One theme. One poet. One memoirist.

Friday, April 23, 2010

Ashegon Lake

Our theme for this week: Kinship

This is a picture of the most beautiful place in the world.

I know what you're thinking. This is hardly picturesque. The water is grey-black and what's with that old raft? This may be many things, but it is certainly not beautiful.

It is a photograph taken from the screened in porch of my family's cabin in Northern Wisconsin. That's my Gran on the dock along with my younger brother. Grandma built the cabin with my grandfather 50 years ago. It's the place where my brothers, cousins, and I all passed our summers.

I had, overwhelmingly, a really beautiful childhood complete with brothers with whom I could fight, a big shaggy dog, and a lovely big backyard with a fort and a tree to climb. But summers at the lake were perfect. We swam, played cards and ate ice cream with our great aunt, had campfires, told ghost stories, hiked and most importantly, learned to fish.

My entire family fishes, including my 86 year old grandmother. It's one of the few enjoyments that we all share (that and a love for Jarts) and can do very amicably as a family. It's something I do very rarely now that I live in Minnesota, but every year I meet my folks at the cabin for a weekend during their vacation. Pa and I usually head out at least once to go fishing together and it is a moment I cherish every year. It's a moment to remember and offer a small prayer of gratitude for my life and keep those memories and relationships as part of my present.


Ashegon Lake
The sun has already gone behind the ring of trees
surrounding the lake when Dad fires up the motor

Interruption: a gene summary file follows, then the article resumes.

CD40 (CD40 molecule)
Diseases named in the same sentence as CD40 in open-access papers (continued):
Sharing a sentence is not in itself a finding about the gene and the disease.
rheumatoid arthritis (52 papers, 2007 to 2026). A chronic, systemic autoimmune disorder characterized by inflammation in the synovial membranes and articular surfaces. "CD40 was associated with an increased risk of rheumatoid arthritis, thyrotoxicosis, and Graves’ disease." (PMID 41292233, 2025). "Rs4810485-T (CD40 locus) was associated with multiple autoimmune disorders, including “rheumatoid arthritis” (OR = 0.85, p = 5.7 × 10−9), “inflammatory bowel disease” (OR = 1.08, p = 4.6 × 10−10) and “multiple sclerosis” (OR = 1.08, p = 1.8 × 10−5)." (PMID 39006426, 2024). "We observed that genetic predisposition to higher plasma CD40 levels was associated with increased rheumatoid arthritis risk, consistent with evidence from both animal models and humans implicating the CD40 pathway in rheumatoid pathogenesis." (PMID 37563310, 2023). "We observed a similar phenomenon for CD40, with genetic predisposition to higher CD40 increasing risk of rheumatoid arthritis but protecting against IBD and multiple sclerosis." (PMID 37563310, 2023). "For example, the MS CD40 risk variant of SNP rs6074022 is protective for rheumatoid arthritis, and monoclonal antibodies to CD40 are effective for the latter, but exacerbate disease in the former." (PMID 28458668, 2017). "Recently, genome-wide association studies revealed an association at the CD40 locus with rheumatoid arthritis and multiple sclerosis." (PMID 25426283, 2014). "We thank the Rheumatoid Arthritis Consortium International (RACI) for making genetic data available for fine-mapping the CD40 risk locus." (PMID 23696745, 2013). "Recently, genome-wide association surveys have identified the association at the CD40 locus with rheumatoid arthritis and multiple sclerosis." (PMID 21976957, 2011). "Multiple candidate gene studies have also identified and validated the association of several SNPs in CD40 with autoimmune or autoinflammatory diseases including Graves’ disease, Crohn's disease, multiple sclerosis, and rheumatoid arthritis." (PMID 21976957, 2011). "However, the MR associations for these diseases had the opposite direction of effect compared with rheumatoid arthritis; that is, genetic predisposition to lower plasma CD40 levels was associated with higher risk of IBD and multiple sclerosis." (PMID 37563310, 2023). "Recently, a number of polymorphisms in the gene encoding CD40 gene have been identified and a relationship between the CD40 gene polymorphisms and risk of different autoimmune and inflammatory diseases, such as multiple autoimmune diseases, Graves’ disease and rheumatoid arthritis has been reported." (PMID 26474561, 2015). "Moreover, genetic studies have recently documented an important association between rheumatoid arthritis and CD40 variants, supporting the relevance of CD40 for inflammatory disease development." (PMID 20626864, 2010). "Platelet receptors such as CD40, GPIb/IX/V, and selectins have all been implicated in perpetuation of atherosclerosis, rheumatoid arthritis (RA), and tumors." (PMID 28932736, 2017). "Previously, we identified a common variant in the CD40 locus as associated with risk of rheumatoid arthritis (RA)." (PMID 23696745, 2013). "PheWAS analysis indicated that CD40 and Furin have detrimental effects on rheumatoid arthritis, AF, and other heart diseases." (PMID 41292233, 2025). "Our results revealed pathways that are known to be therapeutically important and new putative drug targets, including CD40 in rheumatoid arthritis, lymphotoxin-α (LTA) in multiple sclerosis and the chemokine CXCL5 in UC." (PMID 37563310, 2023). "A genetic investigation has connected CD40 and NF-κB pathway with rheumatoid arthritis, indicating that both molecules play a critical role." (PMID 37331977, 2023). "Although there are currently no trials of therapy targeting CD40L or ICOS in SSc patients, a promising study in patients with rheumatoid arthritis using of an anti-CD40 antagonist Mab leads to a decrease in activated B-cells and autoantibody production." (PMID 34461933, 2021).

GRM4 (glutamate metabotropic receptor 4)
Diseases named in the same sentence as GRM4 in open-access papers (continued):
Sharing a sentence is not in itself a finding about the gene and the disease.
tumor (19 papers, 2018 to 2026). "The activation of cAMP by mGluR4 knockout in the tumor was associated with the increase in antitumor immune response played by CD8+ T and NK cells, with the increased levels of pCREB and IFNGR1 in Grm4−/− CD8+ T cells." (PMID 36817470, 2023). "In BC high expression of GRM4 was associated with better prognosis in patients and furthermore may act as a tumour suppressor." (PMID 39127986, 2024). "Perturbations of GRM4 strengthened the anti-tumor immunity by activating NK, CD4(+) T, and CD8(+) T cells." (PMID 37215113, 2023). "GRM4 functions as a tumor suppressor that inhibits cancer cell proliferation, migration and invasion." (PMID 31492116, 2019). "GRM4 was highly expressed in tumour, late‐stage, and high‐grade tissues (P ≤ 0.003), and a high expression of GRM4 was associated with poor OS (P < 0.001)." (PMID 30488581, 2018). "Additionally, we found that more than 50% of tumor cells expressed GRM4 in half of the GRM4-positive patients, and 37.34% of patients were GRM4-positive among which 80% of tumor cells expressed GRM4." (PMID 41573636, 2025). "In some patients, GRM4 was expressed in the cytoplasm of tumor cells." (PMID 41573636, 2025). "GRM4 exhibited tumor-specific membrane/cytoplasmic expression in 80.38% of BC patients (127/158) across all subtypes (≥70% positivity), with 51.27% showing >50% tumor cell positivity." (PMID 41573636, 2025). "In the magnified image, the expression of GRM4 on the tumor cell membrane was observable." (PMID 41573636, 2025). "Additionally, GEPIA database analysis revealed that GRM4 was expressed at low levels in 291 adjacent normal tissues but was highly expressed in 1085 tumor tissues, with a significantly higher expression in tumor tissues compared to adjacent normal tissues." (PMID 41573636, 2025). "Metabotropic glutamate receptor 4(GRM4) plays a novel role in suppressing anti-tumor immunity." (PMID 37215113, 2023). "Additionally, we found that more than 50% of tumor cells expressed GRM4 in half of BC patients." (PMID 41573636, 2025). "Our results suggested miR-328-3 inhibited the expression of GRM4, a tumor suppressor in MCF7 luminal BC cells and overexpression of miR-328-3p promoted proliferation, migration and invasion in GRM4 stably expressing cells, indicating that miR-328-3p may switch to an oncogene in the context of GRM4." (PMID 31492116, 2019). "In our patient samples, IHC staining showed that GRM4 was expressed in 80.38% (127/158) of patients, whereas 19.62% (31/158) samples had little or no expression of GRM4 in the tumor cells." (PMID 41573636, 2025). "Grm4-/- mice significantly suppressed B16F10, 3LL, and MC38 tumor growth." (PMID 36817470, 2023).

on Grandma's old boat. I run down the three concrete steps,
step off the dock and into the boat beside him,
careful not to spill the worms we dug out of the earth earlier.
My hands are dirty, like his, as are my jeans and old shoes.
I drop a cooler full of PBR and a bucket behind us and off we go.
When we get to the beaver dam, I'll dangle my feet in the water.
He'll cast and have a fish before I'm finished untangling my line
and cussing the slipperiness of the worms.
We'll talk, a little, He'll tell me how he met Mom, ask about work.
But mainly, we'll drink our beer, fish for smallmouth and panfish,
anticipating the crackle and pop they'll make
filleted and frying in a pan of hot oil

1 comment:

  1. One of the things I so appreciate about your writing is that you don't fall into sentimentality. You write about people as they are for the most part, and I admire that because I have such a hard time not being mushy.

    So, yay!

    I don't really like the ending of this as much as I like your first draft. As it is here, it takes me out of the moment. This is a poem of presence: you're with your dad in the boat on the lake simply enjoying the time together. Moving the action forward with the anticipation seems counter to the effect you're trying to produce (or that I want you to produce?). I also think your comparison of casting techniques in the first draft is stronger.

    The image details (e.g., three concrete steps, the worms, the dirty hands and jeans, the feet in the water) are, as usual, stunning.